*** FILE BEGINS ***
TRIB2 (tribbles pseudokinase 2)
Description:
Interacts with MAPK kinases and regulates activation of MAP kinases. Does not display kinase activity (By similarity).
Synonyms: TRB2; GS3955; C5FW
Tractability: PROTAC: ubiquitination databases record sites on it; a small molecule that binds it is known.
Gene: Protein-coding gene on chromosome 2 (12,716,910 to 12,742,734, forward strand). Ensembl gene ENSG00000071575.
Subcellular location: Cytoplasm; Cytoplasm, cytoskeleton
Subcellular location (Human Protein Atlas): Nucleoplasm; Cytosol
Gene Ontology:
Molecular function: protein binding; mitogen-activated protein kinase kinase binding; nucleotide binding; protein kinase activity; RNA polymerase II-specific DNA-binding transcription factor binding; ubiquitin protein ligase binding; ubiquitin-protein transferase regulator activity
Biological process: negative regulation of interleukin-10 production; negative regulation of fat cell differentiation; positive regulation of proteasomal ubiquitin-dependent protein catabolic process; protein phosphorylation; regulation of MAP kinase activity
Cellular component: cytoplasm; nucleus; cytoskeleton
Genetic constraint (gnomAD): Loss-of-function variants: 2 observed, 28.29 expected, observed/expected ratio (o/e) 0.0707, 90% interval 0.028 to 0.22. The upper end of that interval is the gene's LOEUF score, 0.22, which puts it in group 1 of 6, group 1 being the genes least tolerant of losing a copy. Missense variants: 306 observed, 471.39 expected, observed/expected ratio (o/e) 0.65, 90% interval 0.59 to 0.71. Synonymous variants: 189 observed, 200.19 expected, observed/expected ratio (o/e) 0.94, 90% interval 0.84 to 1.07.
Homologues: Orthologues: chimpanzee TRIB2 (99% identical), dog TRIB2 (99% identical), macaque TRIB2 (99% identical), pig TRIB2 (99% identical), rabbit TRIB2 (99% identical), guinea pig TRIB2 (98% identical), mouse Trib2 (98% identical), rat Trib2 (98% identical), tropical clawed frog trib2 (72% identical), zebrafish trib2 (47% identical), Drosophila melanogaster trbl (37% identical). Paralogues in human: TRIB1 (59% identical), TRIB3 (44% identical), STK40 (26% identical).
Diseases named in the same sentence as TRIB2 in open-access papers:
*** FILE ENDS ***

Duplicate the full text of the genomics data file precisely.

TRIB2 (tribbles pseudokinase 2)
Description:
Interacts with MAPK kinases and regulates activation of MAP kinases. Does not display kinase activity (By similarity).
Synonyms: TRB2; GS3955; C5FW
Tractability: PROTAC: ubiquitination databases record sites on it; a small molecule that binds it is known.
Gene: Protein-coding gene on chromosome 2 (12,716,910 to 12,742,734, forward strand). Ensembl gene ENSG00000071575.
Subcellular location: Cytoplasm; Cytoplasm, cytoskeleton
Subcellular location (Human Protein Atlas): Nucleoplasm; Cytosol
Gene Ontology:
Molecular function: protein binding; mitogen-activated protein kinase kinase binding; nucleotide binding; protein kinase activity; RNA polymerase II-specific DNA-binding transcription factor binding; ubiquitin protein ligase binding; ubiquitin-protein transferase regulator activity
Biological process: negative regulation of interleukin-10 production; negative regulation of fat cell differentiation; positive regulation of proteasomal ubiquitin-dependent protein catabolic process; protein phosphorylation; regulation of MAP kinase activity
Cellular component: cytoplasm; nucleus; cytoskeleton
Genetic constraint (gnomAD): Loss-of-function variants: 2 observed, 28.29 expected, observed/expected ratio (o/e) 0.0707, 90% interval 0.028 to 0.22. The upper end of that interval is the gene's LOEUF score, 0.22, which puts it in group 1 of 6, group 1 being the genes least tolerant of losing a copy. Missense variants: 306 observed, 471.39 expected, observed/expected ratio (o/e) 0.65, 90% interval 0.59 to 0.71. Synonymous variants: 189 observed, 200.19 expected, observed/expected ratio (o/e) 0.94, 90% interval 0.84 to 1.07.
Homologues: Orthologues: chimpanzee TRIB2 (99% identical), dog TRIB2 (99% identical), macaque TRIB2 (99% identical), pig TRIB2 (99% identical), rabbit TRIB2 (99% identical), guinea pig TRIB2 (98% identical), mouse Trib2 (98% identical), rat Trib2 (98% identical), tropical clawed frog trib2 (72% identical), zebrafish trib2 (47% identical), Drosophila melanogaster trbl (37% identical). Paralogues in human: TRIB1 (59% identical), TRIB3 (44% identical), STK40 (26% identical).
Diseases named in the same sentence as TRIB2 in open-access papers: